As a result, the baker, who lives in Bakersfield, CA, is exempt from a controversial anti-discrimination law, which applies to all kinds of other goods and services in California. Many free speech advocates have long disparaged California’s anti-discrimination laws as unconstitutional, weaponized legislation.
Kern County Superior Court Judge David R. Lampe ruled this week against the State of California, which took legal action against a Bakersfield baker who refused to make a wedding cake for a same-sex couple. The whole thing started when a lesbian couple ordered a wedding cake from a baker who happens to be a Christian.
Tastries Bakery owner Cathy Miller told Eileen and Mireya Rodriguez-Del Rio in August that she couldn’t create a cake for their wedding because same-sex marriage conflicted with her faith. She instead politely referred them to another bakery, according to documents provided to the Court, as well as witness testimonies. In response, Rodriguez-Del Rio filed a complaint with California’s Department of Fair Housing, which sided with the couple.
The state argued that California’s Unruh Act, which bars discrimination in public accommodations, “does not compel speech, but only conduct,” in this case, the baking and selling of a cake. The state also argued that the First Amendment protects only “those occasions where government requires a speaker to disseminate another’s message,” which is contrary to the interpretations made by the Supreme Court in past cases. The state agency sought an injunction against Miller that would have forced her to stop what it considered a “discriminatory practice,” under threat of fines and business license revocation. Lampe denied it.
The judge ruled for Miller, saying her actions were protected by the First Amendment, because making a cake is considered an act of artistic expression.Lampe wrote in his ruling:
The right to freedom of speech under the First Amendment outweighs the state’s interest in ensuring a freely accessible marketplace, a wedding cake is not just a cake in free speech analysis. It is an artistic expression by the person making it that is to be used traditionally as a centerpiece in the celebration of a marriage. There could not be a greater form of expressive conduct.
Lampe determined it did not matter that the baker was not being asked to design particular words on the cake. The wedding alone, with the couple engaging in speech, “could not be a greater form of expressive conduct.” He compared a bakery to a tire shop, saying that the shop could not refuse to sell a tire to a homosexual couple because “there is nothing sacred or expressive about a tire.” Similarly, had the couple just chosen a cake out of a display case, the bakery could not have refused to sell it to them.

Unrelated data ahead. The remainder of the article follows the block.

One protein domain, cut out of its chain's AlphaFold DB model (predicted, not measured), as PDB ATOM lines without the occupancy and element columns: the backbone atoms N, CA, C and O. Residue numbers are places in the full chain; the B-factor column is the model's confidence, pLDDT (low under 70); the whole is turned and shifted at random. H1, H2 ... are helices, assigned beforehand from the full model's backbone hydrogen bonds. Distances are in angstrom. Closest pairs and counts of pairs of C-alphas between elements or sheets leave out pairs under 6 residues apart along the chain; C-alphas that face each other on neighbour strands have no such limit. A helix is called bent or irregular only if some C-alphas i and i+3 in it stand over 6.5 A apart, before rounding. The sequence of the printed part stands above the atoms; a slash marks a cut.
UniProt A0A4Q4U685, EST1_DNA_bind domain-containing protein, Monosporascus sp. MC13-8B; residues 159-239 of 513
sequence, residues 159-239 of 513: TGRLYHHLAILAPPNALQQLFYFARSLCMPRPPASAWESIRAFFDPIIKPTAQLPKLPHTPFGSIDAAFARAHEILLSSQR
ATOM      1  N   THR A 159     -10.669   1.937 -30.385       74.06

“The difference here is that the cake in question is not yet baked. . . . The State asks this court to compel Miller to use her talents to design and create a cake she has not yet conceived with the knowledge that her work will be displayed in celebration of a marital union her religion forbids…”
. . . For this court to force such compliance would do violence to the essentials of Free Speech guaranteed under the First Amendment.
Lampe’s reasoning mirrors that of the Colorado baker awaiting a U.S. Supreme Court ruling. In that case, Jack Phillips, owner of Masterpiece Cakeshop, is arguing that the First Amendment’s free speech and free exercise of religion clauses give him the right to refuse to provide a wedding cake to a gay couple, despite state public accommodations laws that require businesses that are open to the public to “treat all potential customers equally.” A phrase which Colorado has vaguely interpreted as a loophole measure for denying business owners their First Amendment rights. The Supreme Court heard arguments in Masterpiece Cakeshop v. Colorado Civil Rights Commission in December, 2017.
The plaintiff’s lawyer said Lampe’s ruling won’t be the end of the matter.
“Bakersfield and Kern County in general is very conservative and that unfortunately includes some of the judges,” attorney Patricia Ziegler Lopez said in a statement to CNN affiliate KBAK.
Miller told KBAK that she felt God had won in court and she’s glad society is trying to balance tolerance with free speech. “The community and the government is starting to see that we have an issue that needs to be resolved,” Miller said. “And I think that’s really good.”